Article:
Saturday, April 15, 2017

What If It Isn't True?

There’s a quote attributed to the ancient philosopher Euripides that goes like this:

Well.  If that doesn’t describe life as I know it, I’m not sure what else would.

In the Western-American Christian sub-culture, once dominated by the influence of Evangelicalism, people have been taught that it is only religious certitude that marks one as faithful to the Gospel, as being ‘in the right.’  The more right answers you have, the more certain of your faith…and salvation…and ‘eternal destiny’ you can be.  You also get to be certain about the faith, salvation, and ‘eternal destiny’ of other people, as well.  At least, that’s what, functionally, people have been taught.

But what if it isn’t true?

What if nothing about God… Jesus… tradition…Scripture… experience… reason…

What if none of it is true?

It is my contention that if we do not allow ourselves to sit with this possibility, we cannot truly and fully be people of faith.  For it is what you choose to believe when you don’t see it that defines faithfulness, not what you have no choice but to believe when you do see it.

Or to put it in Euripides’ terms:  If we question nothing, we don’t learn anything, and we think we have the answer to everything. 

I don’t really want to be ‘that person.’  At least, not anymore.  Do you?

Yesterday, Jesus died.  In Mark’s account of the final moments of Jesus’ life, Jesus is hanging on the cross and cries out:  “Eloi, eloi, lama sabacthani?”  which means, “My God, my God, why have you forsaken me?”  After receiving a final drink, Jesus gives a loud cry, and then… Jesus dies.

Jesus’ life does not end with an answer but with a question to which he gives no answer.  It ends with doubt… uncertainty… indescribable pain… inexplicable suffering.  And that….that is the place where Jesus saves us.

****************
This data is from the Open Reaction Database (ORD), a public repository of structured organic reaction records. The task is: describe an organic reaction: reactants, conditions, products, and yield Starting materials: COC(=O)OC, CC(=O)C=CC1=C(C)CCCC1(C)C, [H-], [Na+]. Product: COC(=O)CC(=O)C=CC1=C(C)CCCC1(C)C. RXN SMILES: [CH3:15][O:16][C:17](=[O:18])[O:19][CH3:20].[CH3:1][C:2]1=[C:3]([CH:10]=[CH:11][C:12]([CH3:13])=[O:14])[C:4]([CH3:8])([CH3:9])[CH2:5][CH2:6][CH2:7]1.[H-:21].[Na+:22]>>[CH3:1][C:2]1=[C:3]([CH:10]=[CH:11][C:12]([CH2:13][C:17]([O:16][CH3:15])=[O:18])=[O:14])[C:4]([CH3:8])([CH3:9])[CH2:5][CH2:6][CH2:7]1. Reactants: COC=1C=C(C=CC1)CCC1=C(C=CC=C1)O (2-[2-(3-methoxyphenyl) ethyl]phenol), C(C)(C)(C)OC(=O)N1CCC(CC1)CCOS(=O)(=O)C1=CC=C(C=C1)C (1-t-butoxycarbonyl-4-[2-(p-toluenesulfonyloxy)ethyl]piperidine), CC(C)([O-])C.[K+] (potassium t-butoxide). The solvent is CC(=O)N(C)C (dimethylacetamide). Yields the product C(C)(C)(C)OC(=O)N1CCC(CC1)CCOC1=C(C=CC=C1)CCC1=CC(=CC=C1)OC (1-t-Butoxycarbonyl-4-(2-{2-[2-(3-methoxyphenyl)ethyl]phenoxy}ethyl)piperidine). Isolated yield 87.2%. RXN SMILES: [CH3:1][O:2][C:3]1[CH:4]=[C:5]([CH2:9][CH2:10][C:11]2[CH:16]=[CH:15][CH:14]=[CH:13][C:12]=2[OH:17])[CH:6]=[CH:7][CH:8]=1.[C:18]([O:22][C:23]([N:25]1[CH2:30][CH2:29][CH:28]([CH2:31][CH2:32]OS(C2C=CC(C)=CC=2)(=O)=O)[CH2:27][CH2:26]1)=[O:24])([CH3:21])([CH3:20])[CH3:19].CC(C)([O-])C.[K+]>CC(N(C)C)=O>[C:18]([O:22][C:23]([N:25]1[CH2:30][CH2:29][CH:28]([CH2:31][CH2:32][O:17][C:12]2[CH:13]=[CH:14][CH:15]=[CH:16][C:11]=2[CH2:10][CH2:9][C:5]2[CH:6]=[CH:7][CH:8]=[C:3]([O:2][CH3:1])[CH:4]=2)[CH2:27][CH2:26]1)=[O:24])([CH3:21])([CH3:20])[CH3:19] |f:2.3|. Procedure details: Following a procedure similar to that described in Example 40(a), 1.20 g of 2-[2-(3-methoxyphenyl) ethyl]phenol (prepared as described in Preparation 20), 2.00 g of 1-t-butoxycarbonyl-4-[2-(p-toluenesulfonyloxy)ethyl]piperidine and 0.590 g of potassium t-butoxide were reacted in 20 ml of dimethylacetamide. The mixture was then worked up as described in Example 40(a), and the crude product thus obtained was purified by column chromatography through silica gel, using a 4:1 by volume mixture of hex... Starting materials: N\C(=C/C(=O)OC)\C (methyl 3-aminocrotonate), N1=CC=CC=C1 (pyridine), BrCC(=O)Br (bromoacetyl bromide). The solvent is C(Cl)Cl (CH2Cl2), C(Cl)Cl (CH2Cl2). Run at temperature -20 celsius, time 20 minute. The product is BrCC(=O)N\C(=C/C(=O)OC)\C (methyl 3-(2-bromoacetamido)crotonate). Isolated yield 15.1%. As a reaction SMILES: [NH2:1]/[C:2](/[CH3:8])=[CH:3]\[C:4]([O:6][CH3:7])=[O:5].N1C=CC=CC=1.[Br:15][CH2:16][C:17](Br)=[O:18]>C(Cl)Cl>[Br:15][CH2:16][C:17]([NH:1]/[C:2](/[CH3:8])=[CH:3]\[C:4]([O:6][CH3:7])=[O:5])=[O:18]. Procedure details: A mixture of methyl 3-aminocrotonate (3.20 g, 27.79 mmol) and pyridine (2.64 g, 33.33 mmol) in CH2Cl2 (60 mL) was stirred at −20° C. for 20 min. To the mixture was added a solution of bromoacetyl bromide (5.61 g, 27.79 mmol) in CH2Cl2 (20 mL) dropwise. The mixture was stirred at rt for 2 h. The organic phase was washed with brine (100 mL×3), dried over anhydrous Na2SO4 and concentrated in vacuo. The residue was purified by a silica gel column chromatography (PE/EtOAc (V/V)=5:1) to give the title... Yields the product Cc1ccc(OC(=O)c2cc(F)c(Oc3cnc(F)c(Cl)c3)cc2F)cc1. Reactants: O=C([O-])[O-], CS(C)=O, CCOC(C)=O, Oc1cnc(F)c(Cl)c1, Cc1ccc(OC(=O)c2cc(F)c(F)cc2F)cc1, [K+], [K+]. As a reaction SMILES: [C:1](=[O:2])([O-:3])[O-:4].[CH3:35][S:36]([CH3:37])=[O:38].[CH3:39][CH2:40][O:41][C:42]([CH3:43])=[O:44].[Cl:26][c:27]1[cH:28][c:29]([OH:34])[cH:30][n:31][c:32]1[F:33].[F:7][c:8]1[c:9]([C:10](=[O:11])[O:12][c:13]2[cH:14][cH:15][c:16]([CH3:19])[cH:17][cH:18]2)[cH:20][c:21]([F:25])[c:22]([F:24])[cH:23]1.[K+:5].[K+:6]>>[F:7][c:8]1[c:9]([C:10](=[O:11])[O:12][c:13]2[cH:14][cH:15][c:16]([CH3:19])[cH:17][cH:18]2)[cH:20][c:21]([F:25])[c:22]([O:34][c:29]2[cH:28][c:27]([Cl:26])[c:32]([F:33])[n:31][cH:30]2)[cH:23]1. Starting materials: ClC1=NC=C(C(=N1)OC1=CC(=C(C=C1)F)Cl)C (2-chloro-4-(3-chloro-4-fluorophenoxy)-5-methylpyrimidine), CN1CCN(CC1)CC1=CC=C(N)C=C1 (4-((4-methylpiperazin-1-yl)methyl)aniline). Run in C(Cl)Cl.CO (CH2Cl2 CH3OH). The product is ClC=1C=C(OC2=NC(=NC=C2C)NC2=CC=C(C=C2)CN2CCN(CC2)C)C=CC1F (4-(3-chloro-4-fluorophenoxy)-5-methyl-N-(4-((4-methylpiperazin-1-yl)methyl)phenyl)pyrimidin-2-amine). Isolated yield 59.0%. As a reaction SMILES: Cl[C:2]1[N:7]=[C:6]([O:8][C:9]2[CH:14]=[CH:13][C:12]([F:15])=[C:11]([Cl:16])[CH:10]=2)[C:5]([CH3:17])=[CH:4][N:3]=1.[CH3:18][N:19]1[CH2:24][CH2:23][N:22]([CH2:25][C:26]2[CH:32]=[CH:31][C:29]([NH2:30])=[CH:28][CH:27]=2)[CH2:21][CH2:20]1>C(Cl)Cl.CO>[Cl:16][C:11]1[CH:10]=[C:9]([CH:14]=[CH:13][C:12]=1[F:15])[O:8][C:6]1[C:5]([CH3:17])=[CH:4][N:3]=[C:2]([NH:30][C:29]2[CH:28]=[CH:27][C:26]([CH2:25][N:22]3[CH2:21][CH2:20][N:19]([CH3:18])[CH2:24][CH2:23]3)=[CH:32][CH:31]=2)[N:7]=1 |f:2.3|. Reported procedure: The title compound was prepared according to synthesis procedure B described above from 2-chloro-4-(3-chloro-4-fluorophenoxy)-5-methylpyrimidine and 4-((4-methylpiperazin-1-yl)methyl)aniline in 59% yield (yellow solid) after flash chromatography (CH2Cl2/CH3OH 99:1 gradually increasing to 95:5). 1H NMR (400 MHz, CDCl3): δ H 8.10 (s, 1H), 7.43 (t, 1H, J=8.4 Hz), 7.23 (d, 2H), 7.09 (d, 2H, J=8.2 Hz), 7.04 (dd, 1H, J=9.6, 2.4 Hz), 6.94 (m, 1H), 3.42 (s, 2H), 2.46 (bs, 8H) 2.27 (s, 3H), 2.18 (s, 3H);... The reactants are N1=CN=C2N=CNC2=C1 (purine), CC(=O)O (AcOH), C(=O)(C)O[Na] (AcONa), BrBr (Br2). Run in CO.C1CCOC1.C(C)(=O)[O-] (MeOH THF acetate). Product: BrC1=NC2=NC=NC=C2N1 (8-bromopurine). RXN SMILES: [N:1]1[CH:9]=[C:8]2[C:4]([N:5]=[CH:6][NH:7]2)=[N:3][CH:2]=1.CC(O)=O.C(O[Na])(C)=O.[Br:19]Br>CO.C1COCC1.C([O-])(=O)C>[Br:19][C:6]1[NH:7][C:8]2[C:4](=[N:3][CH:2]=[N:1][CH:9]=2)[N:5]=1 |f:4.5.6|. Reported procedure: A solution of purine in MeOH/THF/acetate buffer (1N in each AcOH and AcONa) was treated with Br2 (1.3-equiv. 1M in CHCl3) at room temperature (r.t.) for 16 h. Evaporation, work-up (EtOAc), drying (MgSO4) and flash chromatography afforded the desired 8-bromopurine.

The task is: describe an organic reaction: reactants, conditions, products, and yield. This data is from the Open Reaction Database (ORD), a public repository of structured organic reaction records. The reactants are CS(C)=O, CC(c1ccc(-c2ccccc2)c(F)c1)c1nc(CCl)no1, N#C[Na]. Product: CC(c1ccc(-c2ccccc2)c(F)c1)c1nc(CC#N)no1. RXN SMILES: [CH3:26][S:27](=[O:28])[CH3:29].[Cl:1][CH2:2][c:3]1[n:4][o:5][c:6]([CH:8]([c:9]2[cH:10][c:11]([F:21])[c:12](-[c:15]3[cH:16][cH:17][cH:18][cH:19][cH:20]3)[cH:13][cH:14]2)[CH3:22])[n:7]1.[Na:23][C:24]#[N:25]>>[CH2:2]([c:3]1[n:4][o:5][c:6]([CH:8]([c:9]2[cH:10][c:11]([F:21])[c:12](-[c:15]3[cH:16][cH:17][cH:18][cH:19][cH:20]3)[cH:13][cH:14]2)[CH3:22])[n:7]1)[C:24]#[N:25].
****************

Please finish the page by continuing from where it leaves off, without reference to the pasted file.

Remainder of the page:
Or so we think.

Because, Jesus is dead!  It is one thing to trust in a person or a plan that has succeeded.  After all, everyone loves success, even more so in 21st century Western-American culture.  It is quite another to trust in a person or a plan that has utterly failed, in every way.

Let me make this as clear as possible:  Jesus’ life was a complete and utter failure, and to be like Jesus is to see the same result in ourselves.  Try preaching that.  I have.  And it does preach...  but only to the humble, with whom it resonates…

This. This is Holy Saturday…

So… enough with the constant chatter and never ending rants of the time in which we find ourselves alive. 

Just…sit with this…sit with it…not “sit down and shut up.”  But instead, “sit with this reality and be still…and know…that he is dead…and he is God…”

Now that’s true.

God is dead.

There is no answer to a world full of pain, suffering, and death.  No one, not even the most holy among us, will ever be immune to it.

And unless we are willing to fully embrace that fact with all that we have and all that we are…

…there can be no resurrection

1 comment:

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